Innovation and Soccer

Innovation and SoccerI’m passionate about innovation. I’m passionate about sport, particularly football – sorry, I should say soccer for a predominantly US audience. I also love sporting analogies and the use of sporting aphorisms in business. For example, when somebody says, “step up to the plate”, or “it’s a slam dunk”, the meaning is clear, even in countries where baseball and basketball aren’t played.

So why is innovation like soccer?

  1. There is a big role to play for disruptive innovation. Real Madrid in the 1950s; Brazil in 1970; the Johan Cruyff turn and Dutch “total football”; the current Barcelona team; all of these changed the way the game was played, and in most cases won big trophies. Apple and the iPod, mobile phones, the internet, numerous pharmaceuticals – all of these have disrupted and created markets and are famous in their own right.
  2. However most goals are scored and most games are won with simple, well-practiced and instinctive play. In other words, most business growth comes from incremental innovation, looking after the core business.
  3. It’s a team game. Innovation is a contact sport that is driven by people who work well together. In companies where innovation is successful, there is strong leadership, talented people, intensive training, no complacency and a laser-like focus on results. It’s the same with soccer. The attention may often be on the big names, like Steve Jobs and Lionel Messi, but they are nothing without their teams.
  4. The best teams are highly organized, but flexible. They play to a system, but not a rigid one that stifles individual creativity and initiative. They put people in the right positions. They tolerate the right kind of failure. They know their competition and their market place.
  5. Finally, there’s a chance for everybody, it’s not a guaranteed outcome. Get it right on the day – or in the market place – and you can win.

I believe we can learn a lot about innovation by looking at analogous situations, and sport, particularly soccer, is a great place to look. I’ll leave you with a quote from the famous French writer and philosopher Albert Camus – “all that I know surely about morality and the obligations of man, I owe to football”. If Camus can derive analogies about morality from soccer, I’m comfortable using it for innovation.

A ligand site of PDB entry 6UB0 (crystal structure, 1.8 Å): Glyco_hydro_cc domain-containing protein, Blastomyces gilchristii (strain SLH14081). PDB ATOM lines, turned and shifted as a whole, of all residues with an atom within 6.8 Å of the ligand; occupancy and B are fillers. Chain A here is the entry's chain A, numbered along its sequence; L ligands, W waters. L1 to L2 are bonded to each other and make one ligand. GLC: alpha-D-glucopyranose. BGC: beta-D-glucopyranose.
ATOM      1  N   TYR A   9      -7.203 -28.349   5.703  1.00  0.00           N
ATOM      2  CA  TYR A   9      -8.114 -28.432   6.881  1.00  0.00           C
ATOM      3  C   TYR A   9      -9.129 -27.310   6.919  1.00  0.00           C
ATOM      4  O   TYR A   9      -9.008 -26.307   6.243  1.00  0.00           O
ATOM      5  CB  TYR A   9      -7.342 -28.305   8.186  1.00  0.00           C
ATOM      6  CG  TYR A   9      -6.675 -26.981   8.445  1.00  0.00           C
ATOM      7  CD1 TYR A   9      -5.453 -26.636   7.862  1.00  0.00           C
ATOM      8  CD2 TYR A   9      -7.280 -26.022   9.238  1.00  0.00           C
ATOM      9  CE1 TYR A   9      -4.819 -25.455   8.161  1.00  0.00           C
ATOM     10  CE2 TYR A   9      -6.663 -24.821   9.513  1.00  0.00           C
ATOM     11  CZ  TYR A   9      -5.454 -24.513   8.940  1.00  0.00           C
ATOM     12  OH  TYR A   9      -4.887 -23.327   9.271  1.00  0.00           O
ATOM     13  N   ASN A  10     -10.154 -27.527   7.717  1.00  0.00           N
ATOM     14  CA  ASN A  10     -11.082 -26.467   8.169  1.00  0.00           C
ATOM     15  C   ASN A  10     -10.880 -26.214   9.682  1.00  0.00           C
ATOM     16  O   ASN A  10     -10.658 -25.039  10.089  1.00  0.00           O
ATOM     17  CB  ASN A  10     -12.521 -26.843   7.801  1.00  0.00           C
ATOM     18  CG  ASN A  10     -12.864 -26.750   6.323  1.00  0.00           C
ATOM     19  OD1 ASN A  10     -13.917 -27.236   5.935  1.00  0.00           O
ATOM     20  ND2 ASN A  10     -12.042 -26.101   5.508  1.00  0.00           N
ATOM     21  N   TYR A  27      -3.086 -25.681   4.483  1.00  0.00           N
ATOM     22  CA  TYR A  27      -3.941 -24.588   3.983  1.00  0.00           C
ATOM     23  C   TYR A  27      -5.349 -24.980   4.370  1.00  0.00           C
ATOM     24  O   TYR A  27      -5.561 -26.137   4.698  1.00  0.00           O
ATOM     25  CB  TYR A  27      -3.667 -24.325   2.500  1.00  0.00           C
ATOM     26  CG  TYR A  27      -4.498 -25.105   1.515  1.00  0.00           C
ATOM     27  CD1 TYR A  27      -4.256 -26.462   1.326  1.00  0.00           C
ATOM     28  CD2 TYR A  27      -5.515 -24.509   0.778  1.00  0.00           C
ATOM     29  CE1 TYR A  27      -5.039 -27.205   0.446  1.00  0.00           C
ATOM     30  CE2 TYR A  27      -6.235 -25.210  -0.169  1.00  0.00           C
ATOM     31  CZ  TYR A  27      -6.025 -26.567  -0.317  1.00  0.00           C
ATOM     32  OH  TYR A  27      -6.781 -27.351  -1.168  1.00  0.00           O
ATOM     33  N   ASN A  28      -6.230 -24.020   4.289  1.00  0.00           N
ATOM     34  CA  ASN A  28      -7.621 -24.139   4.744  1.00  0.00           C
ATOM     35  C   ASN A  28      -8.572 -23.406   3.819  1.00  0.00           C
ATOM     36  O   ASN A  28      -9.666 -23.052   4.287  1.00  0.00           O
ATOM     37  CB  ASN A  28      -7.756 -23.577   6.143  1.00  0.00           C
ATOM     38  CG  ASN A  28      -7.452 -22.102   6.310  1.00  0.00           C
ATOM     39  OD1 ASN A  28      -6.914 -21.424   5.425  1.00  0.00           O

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Kevin McFarthingKevin McFarthing runs the Innovation Fixer consultancy, helping companies to improve the output and efficiency of their innovation, and to implement Open Innovation. He
spent 17 years with Reckitt Benckiser in innovation leadership positions, and also has experience in life sciences.

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No Comments

  1. Deborah Mills-Scofield on December 4, 2010 at 12:51 am


    Wonderful post! Of course given today’s awards to Russia and Qatar, puts innovation in a whole new light. check out the new virtual referee soccer ball


  2. maek clayson on December 4, 2010 at 5:25 am

    If you supported MY team you may not be so passionate about football all of the time …

  3. Christoph Deeg on December 4, 2010 at 9:48 am

    Hi all,

    i absolutely agree with the idea that innovation is comparable to soccer. I also believe that we can learn a lot from the “soccer world”. I f we have a look on teams like FC Barcelona we can find a lot of examples how innovations can be developed in sports. For me the most fascinating aspect is that the FC Barcelona finally integrated innovation not only in their way of playing a game but in their whole culture.

    Another “world” where we can learn how to deal with innovation especially how to involve the customers in innovationprocesses is the world of computergames.

    Best wishes

    Christoph Deeg

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